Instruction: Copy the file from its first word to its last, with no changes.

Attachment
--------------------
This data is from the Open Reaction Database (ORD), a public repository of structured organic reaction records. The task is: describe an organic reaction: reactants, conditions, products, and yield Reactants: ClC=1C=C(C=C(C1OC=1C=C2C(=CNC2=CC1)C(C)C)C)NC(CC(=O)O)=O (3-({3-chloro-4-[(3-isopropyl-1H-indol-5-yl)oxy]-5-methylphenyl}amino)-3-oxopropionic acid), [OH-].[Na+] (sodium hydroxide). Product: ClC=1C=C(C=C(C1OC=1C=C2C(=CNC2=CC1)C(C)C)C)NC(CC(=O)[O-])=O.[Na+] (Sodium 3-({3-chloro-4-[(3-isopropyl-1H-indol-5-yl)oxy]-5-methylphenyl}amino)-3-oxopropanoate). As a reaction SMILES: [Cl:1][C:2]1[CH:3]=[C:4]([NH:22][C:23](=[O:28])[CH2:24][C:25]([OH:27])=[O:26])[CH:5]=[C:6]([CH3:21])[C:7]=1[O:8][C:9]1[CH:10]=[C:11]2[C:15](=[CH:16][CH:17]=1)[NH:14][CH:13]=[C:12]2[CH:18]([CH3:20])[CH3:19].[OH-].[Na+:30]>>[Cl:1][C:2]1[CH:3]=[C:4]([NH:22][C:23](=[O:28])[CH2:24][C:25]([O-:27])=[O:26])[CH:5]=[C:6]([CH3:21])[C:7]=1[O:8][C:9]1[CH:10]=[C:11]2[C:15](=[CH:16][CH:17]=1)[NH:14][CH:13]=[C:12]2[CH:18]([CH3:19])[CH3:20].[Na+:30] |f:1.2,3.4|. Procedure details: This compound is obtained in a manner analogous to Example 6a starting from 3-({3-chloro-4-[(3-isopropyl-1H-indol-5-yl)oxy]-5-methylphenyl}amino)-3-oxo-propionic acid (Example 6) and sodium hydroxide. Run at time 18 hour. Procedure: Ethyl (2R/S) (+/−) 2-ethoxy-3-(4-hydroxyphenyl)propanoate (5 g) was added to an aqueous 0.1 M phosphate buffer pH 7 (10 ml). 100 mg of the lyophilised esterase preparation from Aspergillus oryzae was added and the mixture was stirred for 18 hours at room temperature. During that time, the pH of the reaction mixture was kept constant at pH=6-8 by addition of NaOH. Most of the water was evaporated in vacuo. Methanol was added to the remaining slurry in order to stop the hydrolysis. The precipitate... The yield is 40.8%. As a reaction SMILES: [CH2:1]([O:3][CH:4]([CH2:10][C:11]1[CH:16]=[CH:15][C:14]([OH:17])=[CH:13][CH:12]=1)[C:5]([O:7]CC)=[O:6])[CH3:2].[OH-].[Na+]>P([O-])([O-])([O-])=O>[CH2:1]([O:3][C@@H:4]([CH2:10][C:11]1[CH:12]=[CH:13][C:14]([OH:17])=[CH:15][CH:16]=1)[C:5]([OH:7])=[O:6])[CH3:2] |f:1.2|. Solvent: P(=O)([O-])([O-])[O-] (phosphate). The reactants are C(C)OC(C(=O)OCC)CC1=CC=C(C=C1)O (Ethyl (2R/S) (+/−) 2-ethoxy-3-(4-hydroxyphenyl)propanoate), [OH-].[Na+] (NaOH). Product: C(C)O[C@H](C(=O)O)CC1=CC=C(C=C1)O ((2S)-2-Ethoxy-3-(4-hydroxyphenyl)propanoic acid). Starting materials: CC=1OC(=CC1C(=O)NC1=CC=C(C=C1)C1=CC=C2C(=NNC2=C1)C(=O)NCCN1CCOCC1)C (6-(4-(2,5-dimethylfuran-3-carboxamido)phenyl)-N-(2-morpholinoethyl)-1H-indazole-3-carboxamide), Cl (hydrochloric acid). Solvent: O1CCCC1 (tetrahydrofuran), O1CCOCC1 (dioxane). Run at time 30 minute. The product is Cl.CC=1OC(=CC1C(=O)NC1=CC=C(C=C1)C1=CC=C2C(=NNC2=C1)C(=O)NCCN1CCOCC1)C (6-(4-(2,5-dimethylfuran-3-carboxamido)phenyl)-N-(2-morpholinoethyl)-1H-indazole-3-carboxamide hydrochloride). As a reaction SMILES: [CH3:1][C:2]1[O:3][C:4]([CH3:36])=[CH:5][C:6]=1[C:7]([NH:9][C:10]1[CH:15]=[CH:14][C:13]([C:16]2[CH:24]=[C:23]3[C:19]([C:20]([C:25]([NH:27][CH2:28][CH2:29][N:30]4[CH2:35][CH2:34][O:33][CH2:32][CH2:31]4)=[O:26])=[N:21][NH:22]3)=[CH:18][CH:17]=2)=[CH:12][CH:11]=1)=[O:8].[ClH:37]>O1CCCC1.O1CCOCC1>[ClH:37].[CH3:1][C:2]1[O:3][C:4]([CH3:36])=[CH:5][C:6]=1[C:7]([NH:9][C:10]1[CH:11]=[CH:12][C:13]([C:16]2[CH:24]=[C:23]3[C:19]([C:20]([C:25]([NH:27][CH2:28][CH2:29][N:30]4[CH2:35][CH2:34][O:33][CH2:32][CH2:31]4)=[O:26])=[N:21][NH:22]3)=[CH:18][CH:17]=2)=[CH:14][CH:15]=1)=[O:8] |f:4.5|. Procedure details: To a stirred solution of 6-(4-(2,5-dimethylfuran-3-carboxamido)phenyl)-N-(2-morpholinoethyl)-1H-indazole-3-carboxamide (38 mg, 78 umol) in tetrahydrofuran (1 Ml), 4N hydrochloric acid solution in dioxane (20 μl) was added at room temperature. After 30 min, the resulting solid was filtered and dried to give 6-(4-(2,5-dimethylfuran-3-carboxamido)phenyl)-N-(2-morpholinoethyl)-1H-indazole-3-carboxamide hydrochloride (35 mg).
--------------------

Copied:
This data is from the Open Reaction Database (ORD), a public repository of structured organic reaction records. The task is: describe an organic reaction: reactants, conditions, products, and yield Reactants: ClC=1C=C(C=C(C1OC=1C=C2C(=CNC2=CC1)C(C)C)C)NC(CC(=O)O)=O (3-({3-chloro-4-[(3-isopropyl-1H-indol-5-yl)oxy]-5-methylphenyl}amino)-3-oxopropionic acid), [OH-].[Na+] (sodium hydroxide). Product: ClC=1C=C(C=C(C1OC=1C=C2C(=CNC2=CC1)C(C)C)C)NC(CC(=O)[O-])=O.[Na+] (Sodium 3-({3-chloro-4-[(3-isopropyl-1H-indol-5-yl)oxy]-5-methylphenyl}amino)-3-oxopropanoate). As a reaction SMILES: [Cl:1][C:2]1[CH:3]=[C:4]([NH:22][C:23](=[O:28])[CH2:24][C:25]([OH:27])=[O:26])[CH:5]=[C:6]([CH3:21])[C:7]=1[O:8][C:9]1[CH:10]=[C:11]2[C:15](=[CH:16][CH:17]=1)[NH:14][CH:13]=[C:12]2[CH:18]([CH3:20])[CH3:19].[OH-].[Na+:30]>>[Cl:1][C:2]1[CH:3]=[C:4]([NH:22][C:23](=[O:28])[CH2:24][C:25]([O-:27])=[O:26])[CH:5]=[C:6]([CH3:21])[C:7]=1[O:8][C:9]1[CH:10]=[C:11]2[C:15](=[CH:16][CH:17]=1)[NH:14][CH:13]=[C:12]2[CH:18]([CH3:19])[CH3:20].[Na+:30] |f:1.2,3.4|. Procedure details: This compound is obtained in a manner analogous to Example 6a starting from 3-({3-chloro-4-[(3-isopropyl-1H-indol-5-yl)oxy]-5-methylphenyl}amino)-3-oxo-propionic acid (Example 6) and sodium hydroxide. Run at time 18 hour. Procedure: Ethyl (2R/S) (+/−) 2-ethoxy-3-(4-hydroxyphenyl)propanoate (5 g) was added to an aqueous 0.1 M phosphate buffer pH 7 (10 ml). 100 mg of the lyophilised esterase preparation from Aspergillus oryzae was added and the mixture was stirred for 18 hours at room temperature. During that time, the pH of the reaction mixture was kept constant at pH=6-8 by addition of NaOH. Most of the water was evaporated in vacuo. Methanol was added to the remaining slurry in order to stop the hydrolysis. The precipitate... The yield is 40.8%. As a reaction SMILES: [CH2:1]([O:3][CH:4]([CH2:10][C:11]1[CH:16]=[CH:15][C:14]([OH:17])=[CH:13][CH:12]=1)[C:5]([O:7]CC)=[O:6])[CH3:2].[OH-].[Na+]>P([O-])([O-])([O-])=O>[CH2:1]([O:3][C@@H:4]([CH2:10][C:11]1[CH:12]=[CH:13][C:14]([OH:17])=[CH:15][CH:16]=1)[C:5]([OH:7])=[O:6])[CH3:2] |f:1.2|. Solvent: P(=O)([O-])([O-])[O-] (phosphate). The reactants are C(C)OC(C(=O)OCC)CC1=CC=C(C=C1)O (Ethyl (2R/S) (+/−) 2-ethoxy-3-(4-hydroxyphenyl)propanoate), [OH-].[Na+] (NaOH). Product: C(C)O[C@H](C(=O)O)CC1=CC=C(C=C1)O ((2S)-2-Ethoxy-3-(4-hydroxyphenyl)propanoic acid). Starting materials: CC=1OC(=CC1C(=O)NC1=CC=C(C=C1)C1=CC=C2C(=NNC2=C1)C(=O)NCCN1CCOCC1)C (6-(4-(2,5-dimethylfuran-3-carboxamido)phenyl)-N-(2-morpholinoethyl)-1H-indazole-3-carboxamide), Cl (hydrochloric acid). Solvent: O1CCCC1 (tetrahydrofuran), O1CCOCC1 (dioxane). Run at time 30 minute. The product is Cl.CC=1OC(=CC1C(=O)NC1=CC=C(C=C1)C1=CC=C2C(=NNC2=C1)C(=O)NCCN1CCOCC1)C (6-(4-(2,5-dimethylfuran-3-carboxamido)phenyl)-N-(2-morpholinoethyl)-1H-indazole-3-carboxamide hydrochloride). As a reaction SMILES: [CH3:1][C:2]1[O:3][C:4]([CH3:36])=[CH:5][C:6]=1[C:7]([NH:9][C:10]1[CH:15]=[CH:14][C:13]([C:16]2[CH:24]=[C:23]3[C:19]([C:20]([C:25]([NH:27][CH2:28][CH2:29][N:30]4[CH2:35][CH2:34][O:33][CH2:32][CH2:31]4)=[O:26])=[N:21][NH:22]3)=[CH:18][CH:17]=2)=[CH:12][CH:11]=1)=[O:8].[ClH:37]>O1CCCC1.O1CCOCC1>[ClH:37].[CH3:1][C:2]1[O:3][C:4]([CH3:36])=[CH:5][C:6]=1[C:7]([NH:9][C:10]1[CH:11]=[CH:12][C:13]([C:16]2[CH:24]=[C:23]3[C:19]([C:20]([C:25]([NH:27][CH2:28][CH2:29][N:30]4[CH2:35][CH2:34][O:33][CH2:32][CH2:31]4)=[O:26])=[N:21][NH:22]3)=[CH:18][CH:17]=2)=[CH:14][CH:15]=1)=[O:8] |f:4.5|. Procedure details: To a stirred solution of 6-(4-(2,5-dimethylfuran-3-carboxamido)phenyl)-N-(2-morpholinoethyl)-1H-indazole-3-carboxamide (38 mg, 78 umol) in tetrahydrofuran (1 Ml), 4N hydrochloric acid solution in dioxane (20 μl) was added at room temperature. After 30 min, the resulting solid was filtered and dried to give 6-(4-(2,5-dimethylfuran-3-carboxamido)phenyl)-N-(2-morpholinoethyl)-1H-indazole-3-carboxamide hydrochloride (35 mg).